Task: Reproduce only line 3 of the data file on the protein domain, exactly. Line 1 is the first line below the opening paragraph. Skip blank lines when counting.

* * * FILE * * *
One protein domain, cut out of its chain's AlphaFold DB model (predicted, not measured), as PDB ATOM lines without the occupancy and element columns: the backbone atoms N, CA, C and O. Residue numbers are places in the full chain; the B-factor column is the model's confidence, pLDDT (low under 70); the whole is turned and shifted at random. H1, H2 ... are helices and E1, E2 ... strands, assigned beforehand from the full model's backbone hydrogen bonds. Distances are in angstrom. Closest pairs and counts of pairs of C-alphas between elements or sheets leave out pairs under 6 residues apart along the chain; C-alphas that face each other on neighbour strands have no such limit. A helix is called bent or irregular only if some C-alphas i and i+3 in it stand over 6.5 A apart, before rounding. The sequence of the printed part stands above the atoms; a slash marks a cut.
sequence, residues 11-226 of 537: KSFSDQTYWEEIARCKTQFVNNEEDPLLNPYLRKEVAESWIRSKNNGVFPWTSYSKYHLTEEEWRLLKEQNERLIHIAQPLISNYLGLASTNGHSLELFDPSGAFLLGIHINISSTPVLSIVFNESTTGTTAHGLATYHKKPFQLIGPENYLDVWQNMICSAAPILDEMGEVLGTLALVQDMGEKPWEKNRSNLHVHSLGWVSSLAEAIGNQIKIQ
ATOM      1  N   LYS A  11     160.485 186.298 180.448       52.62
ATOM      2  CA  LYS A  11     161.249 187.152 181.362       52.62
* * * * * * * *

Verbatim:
ATOM      2  CA  LYS A  11     161.249 187.152 181.362       52.62